Racial Justice Act

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The North Carolina Racial Justice Act of 2009 prohibited seeking or imposing the death penalty on the basis of race. The act identified types of evidence that might be considered by the court when considering whether race was a basis for seeking or imposing the death penalty, and established a process by which relevant evidence might be used to establish that race was a significant factor in seeking or imposing the death penalty. The defendant had the burden of proving that race was a significant factor in seeking or imposing the death penalty, and the state was allowed to offer evidence to rebut the claims or evidence of the defendant. If race was found to be a significant factor in the imposition of the death penalty, the death sentence would automatically be commuted to life imprisonment without the possibility of parole.[1]

North Carolina General Assembly Repeal attempts[edit]

Under pressure from a group of 43 district attorneys, who expressed opposition to the act citing the clog of the court system in the state, the North Carolina Senate passed a bill by a 27-14 vote on November 28, 2011, that would have effectively repealed the Racial Justice Act.[2] However, on December 14, Governor Bev Perdue, a Democrat, vetoed the bill, saying that while she supports the death penalty, she felt it was "simply unacceptable for racial prejudice to play a role in the imposition of the death penalty in North Carolina."[3] The state legislature did not have enough votes to override Perdue's veto.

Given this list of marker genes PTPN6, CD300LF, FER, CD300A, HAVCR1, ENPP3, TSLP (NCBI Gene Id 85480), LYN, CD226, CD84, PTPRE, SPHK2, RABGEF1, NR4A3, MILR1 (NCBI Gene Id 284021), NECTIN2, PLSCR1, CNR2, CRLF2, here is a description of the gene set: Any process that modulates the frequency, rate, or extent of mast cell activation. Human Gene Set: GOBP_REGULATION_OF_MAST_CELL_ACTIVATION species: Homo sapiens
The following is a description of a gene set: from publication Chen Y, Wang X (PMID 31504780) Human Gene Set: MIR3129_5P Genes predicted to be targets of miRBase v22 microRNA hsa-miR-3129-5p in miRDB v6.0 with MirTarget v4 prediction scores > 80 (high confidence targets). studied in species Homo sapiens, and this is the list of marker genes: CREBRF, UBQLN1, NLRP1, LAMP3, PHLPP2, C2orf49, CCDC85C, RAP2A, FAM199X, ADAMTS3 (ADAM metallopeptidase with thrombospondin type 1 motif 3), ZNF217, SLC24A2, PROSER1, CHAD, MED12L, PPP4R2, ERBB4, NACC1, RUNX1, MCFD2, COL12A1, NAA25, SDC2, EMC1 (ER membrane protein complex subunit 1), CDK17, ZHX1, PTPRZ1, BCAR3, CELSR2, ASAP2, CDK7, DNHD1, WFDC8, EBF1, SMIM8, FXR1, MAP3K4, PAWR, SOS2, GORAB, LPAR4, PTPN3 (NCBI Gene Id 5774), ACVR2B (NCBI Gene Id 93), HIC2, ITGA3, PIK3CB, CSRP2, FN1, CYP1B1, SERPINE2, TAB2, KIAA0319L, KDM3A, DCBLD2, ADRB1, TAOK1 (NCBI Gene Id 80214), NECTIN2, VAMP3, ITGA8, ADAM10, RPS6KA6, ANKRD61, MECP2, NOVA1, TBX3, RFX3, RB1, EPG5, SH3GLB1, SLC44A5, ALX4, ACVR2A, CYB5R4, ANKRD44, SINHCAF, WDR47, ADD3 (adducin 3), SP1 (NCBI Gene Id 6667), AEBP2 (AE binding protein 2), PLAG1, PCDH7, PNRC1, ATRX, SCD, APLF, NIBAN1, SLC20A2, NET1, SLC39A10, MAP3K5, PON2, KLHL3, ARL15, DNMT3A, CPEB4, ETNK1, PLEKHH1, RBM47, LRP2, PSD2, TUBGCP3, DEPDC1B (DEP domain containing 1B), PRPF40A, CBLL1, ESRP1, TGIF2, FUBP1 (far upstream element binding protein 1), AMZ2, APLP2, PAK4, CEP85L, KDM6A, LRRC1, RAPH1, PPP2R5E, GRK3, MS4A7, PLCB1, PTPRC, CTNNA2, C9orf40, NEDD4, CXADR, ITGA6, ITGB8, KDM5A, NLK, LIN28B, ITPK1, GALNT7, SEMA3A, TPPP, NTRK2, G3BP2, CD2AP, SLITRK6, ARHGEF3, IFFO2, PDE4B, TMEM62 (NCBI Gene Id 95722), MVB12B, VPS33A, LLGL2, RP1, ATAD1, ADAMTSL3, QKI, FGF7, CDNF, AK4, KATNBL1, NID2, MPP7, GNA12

Major revision (2012)[edit]

The North Carolina General Assembly passed a major revision of the law in 2012 authored by Rep. Paul Stam (R-Wake). The rewrite "severely restricts the use of statistics to only the county or judicial district where the crime occurred, instead of the entire state or region. It also says statistics alone are insufficient to prove bias, and that the race of the victim cannot be taken into account." The bill was vetoed by Gov. Perdue, but this time, the legislature overrode the governor's veto.[4]

Repeal[edit]

The North Carolina General Assembly voted to effectively repeal the entire law in 2013 and Gov. Pat McCrory, a Republican, signed the repeal into law.[5]

Appeals under act[edit]

On April 20, 2012, in the first case appealed under the Racial Justice Act, the then-Senior Resident Superior Court Judge in Cumberland County (Fayetteville), Judge Greg Weeks, threw out the death sentence of Marcus Raymond Robinson, automatically commuting his sentence to life without parole. Robinson contended that when he was sentenced to death in 1994, prosecutors deliberately kept blacks off the jury. Robinson's lawyers cited a study from Michigan State University College of Law indicating that prosecutors across North Carolina improperly used their peremptory challenges to systemically exclude qualified black jurors from jury service.[6][7][8]

References[edit]

  1. ^ Senate Bill 461, General Assembly of North Carolina, Session 2009
  2. ^ Bufkin, Sarah. "North Carolina General Assembly Votes To Repeal Landmark Racial Justice Law". Think Progress: Justice. Retrieved 8 December 2011. 
  3. ^ Jarvis, Greg (2012-12-15). "Perdue veto saves death-row appeal law". The News & Observer. 
  4. ^ News & Observer
  5. ^ Charlotte Observer
  6. ^ "Judge: Racism played role in Cumberland County trial, death sentence converted in N.C.'s first Racial Justice Act case". The Fayetteville Observer. April 20, 2012. Retrieved April 21, 2012. 
  7. ^ "Racial bias saves death row man". BBC News (BBC). April 20, 2012. Retrieved April 21, 2012. 
  8. ^ Zucchino, David (April 20, 2012). "Death penalty vacated under North Carolina's racial justice law". Los Angeles Times. Retrieved April 21, 2012.